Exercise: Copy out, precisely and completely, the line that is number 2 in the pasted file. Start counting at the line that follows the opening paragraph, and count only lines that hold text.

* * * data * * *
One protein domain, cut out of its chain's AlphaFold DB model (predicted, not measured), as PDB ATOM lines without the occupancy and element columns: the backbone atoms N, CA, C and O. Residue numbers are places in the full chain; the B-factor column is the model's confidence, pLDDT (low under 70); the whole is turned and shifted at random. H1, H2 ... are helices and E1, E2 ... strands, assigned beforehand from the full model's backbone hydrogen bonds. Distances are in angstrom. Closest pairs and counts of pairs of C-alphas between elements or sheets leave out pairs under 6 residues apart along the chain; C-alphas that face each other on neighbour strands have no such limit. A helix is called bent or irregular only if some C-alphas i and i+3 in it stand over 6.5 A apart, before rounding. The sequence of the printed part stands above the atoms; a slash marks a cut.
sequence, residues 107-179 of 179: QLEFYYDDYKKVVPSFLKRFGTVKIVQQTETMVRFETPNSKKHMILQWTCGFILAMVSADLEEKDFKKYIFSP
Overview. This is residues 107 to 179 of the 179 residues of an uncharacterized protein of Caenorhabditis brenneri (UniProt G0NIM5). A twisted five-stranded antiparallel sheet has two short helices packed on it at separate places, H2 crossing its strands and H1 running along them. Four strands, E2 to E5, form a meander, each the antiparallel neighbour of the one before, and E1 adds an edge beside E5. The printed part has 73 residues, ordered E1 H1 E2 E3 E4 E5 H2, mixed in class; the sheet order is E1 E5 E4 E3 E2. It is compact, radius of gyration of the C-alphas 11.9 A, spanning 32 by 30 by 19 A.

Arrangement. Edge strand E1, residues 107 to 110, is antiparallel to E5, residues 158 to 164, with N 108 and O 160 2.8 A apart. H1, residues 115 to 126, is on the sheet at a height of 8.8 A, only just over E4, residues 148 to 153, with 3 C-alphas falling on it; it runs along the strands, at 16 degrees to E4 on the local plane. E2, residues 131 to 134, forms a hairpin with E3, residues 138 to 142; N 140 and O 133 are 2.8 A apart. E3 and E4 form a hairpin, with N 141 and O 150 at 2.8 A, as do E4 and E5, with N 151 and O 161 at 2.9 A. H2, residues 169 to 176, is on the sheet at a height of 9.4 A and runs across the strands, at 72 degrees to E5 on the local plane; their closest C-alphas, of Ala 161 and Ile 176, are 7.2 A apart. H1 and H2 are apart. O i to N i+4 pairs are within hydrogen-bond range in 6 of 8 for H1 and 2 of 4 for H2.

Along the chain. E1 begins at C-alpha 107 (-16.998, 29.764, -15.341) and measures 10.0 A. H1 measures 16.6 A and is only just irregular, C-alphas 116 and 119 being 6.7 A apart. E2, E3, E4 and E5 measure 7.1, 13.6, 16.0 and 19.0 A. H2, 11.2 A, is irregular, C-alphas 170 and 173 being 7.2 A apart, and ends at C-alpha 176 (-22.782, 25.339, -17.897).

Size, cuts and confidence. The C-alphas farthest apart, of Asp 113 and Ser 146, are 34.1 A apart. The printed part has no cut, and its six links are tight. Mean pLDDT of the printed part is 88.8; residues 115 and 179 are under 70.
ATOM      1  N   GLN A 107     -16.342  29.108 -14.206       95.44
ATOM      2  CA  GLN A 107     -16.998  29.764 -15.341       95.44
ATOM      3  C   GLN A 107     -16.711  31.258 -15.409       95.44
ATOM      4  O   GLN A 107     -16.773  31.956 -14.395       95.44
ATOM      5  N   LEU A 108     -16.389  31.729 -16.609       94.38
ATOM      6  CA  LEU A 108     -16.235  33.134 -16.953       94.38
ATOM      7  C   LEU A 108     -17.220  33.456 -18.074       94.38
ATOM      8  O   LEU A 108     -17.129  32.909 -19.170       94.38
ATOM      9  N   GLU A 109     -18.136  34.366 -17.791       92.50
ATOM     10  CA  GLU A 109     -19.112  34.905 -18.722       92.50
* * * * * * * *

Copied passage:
Overview. This is residues 107 to 179 of the 179 residues of an uncharacterized protein of Caenorhabditis brenneri (UniProt G0NIM5). A twisted five-stranded antiparallel sheet has two short helices packed on it at separate places, H2 crossing its strands and H1 running along them. Four strands, E2 to E5, form a meander, each the antiparallel neighbour of the one before, and E1 adds an edge beside E5. The printed part has 73 residues, ordered E1 H1 E2 E3 E4 E5 H2, mixed in class; the sheet order is E1 E5 E4 E3 E2. It is compact, radius of gyration of the C-alphas 11.9 A, spanning 32 by 30 by 19 A.